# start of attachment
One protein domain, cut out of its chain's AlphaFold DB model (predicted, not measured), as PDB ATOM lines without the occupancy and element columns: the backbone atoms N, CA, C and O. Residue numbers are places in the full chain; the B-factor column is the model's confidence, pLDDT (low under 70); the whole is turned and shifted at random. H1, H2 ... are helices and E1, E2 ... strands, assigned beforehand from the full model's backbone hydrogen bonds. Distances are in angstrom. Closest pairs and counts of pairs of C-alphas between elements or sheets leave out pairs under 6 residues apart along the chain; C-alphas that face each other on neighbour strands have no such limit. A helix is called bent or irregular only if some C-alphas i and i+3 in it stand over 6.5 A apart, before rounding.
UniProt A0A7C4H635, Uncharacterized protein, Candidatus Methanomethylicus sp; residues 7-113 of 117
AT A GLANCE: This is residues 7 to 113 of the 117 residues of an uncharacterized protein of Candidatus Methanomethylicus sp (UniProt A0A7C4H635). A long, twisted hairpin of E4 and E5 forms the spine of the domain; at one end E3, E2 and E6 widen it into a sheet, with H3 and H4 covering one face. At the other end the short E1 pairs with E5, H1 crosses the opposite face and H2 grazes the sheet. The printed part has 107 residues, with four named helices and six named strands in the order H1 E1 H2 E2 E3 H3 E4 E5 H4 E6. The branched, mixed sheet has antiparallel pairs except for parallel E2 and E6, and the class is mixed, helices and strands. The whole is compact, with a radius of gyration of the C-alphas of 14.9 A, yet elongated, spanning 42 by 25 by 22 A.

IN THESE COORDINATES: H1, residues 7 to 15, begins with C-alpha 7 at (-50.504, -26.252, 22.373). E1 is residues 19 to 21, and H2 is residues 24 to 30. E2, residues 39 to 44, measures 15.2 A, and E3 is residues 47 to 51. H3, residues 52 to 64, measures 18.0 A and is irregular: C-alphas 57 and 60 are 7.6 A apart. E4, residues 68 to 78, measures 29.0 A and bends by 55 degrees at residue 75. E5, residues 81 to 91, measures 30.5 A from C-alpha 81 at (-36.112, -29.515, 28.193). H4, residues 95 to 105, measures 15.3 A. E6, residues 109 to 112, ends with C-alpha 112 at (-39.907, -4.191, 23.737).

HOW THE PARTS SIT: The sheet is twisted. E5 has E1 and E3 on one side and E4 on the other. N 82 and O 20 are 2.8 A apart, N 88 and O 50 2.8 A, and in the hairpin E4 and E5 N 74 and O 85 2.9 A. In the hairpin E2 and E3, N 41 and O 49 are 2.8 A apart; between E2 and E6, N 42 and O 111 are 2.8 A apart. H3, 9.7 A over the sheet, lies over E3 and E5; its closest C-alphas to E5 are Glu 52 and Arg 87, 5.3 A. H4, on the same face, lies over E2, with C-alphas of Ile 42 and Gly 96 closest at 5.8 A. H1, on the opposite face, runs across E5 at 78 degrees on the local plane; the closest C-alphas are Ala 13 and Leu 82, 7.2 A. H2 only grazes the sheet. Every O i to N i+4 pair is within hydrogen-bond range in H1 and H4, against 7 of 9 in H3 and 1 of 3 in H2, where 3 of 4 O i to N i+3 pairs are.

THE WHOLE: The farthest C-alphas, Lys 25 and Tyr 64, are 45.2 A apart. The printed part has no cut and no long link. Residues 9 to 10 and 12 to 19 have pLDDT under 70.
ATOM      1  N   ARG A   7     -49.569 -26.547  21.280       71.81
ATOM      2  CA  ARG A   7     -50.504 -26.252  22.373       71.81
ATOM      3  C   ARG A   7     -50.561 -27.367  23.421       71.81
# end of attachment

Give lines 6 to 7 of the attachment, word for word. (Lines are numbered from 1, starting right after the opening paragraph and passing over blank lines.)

ATOM      1  N   ARG A   7     -49.569 -26.547  21.280       71.81
ATOM      2  CA  ARG A   7     -50.504 -26.252  22.373       71.81